One of the conditions of the classic prisoners' dilemma is that they can't communicate to work out an optimal strategy. While on the spot communication between opposing factions is difficult, it's really not hard to communicate cross-faction outside of the game, or even within it by using alts. Because of that, we drift even further from the game theory problem. Further, most servers have a small number of recognized, respected, and visible guilds. Members of those guilds are among the most likely to be in contact with members of similar guilds from the opposite faction, meaning they can work out such agreements easily, and use their position within the server community to spread the word and influence the behavior of others. On my server (Dalaran US), if Ascend leads a handful of other Alliance guilds into an agreement with Doom (top Horde guild) and Legitimate (2nd Horde), most of the smaller guilds and unguilded players will follow. But even if they don't follow it would only take a portion of the defense team working to throw the battle. In a raid of 40, if you have 15 from the 'agreeing' guilds (usually the best geared and often quite competent) sitting out the fight, the remaining 25 aren't going to have much of a chance of defending, especially since the attackers will include those 15 well geared and competent players. But, at least on my server, there didn't even have to be that much work put into it. TB started swapping back and forth almost immediately, with no coordinated plan to do so, as far as I could tell. People just grasped that they were better off losing, when it was explained to them. Posted 12/29/10 at 1:23 PM by Kurgosh
 There are times where I - as a defender - have no incentive to lose regardless of the state of the next game, or future rewards. If I stop playing at 10pm every night, and there is a TB starting at 9pm - it's best for me to (try to) win that match. I won't be playing the next match so don't care if my side gets 180 or 1800 points from it. I'd rather take my 180 and go to bed, than take zero so my team can get 1800 next time. Same thing if I have a raid in 1 hour, etc, etc. The above is assuming that enough players will be online and queueing for TB within the time frame for each side to win AND lose twice each. (that's 8-10 hours). In reality very few individual players will be able or willing to queue up for 4 consecutive TB battles. Even assuming one plays 4 matches in a day, once they've successfully attacked twice for the day, why would they stay to lose a 4th match, just so their team can win the 5th, which they will not be participating in? Each player needs to be willing to participate in the current game, plus the next two games for the "trade" system to work. Any player is only willing to stay for 1 or 2 games, has absolutely zero incentive to lose. The prisoners dilema assumes each player will have the same amount of turns. In TB this is practically never the case. The penalty for throwing a game can mean zero points for you at all in a given day - if your'e playing 1 or 2 games (1/11 chance to take it back next time. While winning gaurantees at least some points in a 2 game span. The odds of getting players willing to throw the game are much smaller than those trying to win - regardless of attacking or defending, and regardless of the maximum possible points able to be gained. Posted 12/29/10 at 1:43 PM by Andenthal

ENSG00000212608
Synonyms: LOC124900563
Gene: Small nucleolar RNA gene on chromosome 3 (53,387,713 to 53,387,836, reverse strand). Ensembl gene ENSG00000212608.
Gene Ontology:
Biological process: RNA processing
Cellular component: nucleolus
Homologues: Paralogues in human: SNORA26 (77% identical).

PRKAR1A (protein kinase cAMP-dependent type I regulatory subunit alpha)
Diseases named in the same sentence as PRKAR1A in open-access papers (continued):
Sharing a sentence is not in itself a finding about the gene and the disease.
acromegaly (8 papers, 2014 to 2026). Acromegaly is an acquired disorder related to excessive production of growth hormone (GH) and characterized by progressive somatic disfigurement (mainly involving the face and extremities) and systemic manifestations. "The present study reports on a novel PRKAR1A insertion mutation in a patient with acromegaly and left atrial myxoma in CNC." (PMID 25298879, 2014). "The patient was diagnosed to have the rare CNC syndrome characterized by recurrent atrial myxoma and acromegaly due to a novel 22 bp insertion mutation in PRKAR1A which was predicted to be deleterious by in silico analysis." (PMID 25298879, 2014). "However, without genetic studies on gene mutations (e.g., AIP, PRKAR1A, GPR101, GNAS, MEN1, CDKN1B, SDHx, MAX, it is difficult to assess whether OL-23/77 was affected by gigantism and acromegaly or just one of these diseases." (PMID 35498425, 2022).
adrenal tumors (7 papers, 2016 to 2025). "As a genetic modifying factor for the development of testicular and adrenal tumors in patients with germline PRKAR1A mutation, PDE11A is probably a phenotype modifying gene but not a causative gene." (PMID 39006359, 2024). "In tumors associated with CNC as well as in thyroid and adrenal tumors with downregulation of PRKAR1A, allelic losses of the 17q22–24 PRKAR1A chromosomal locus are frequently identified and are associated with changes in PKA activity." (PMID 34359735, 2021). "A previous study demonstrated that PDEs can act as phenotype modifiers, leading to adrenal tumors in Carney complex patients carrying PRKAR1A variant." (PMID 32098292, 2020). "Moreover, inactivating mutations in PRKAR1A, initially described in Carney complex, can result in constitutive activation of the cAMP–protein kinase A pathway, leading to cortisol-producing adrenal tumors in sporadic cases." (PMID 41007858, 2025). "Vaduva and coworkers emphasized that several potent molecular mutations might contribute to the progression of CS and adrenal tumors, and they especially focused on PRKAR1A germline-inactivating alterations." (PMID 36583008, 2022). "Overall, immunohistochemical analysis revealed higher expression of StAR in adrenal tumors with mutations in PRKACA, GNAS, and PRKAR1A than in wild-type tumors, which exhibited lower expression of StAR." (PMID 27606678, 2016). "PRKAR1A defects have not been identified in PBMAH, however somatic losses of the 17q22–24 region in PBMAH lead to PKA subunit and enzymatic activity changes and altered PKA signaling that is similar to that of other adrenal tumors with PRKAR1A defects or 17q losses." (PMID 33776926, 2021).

Except you don't need the entire team to throw it. If even 25% of defenders don't defend, you should be able to take it. We have been win trading everytime I've played anyway for at least a week on Kel'thuzad. No formal agreement, it just seemed patently obvious. There's no point to defending when if you lose, you get 10 times the honor next time. Sure not everyone will be there next time, but enough people will be. I went to my old server Nordrassil, leveled my pally, qued TB and was SHOCKED that alliance were actually defending. The successfully defended too, they went all the way. Yup they got 180 honor in over 30 mintues. Gratz them, if they'd lost they could have got 1800 in 2 minutes next time. Posted 01/02/11 at 6:32 AM by Greentouch
 Recently the value was changed to 360 honor for a win. I assume this idea spread a little too fast . Posted 01/05/11 at 12:59 AM by frmorrison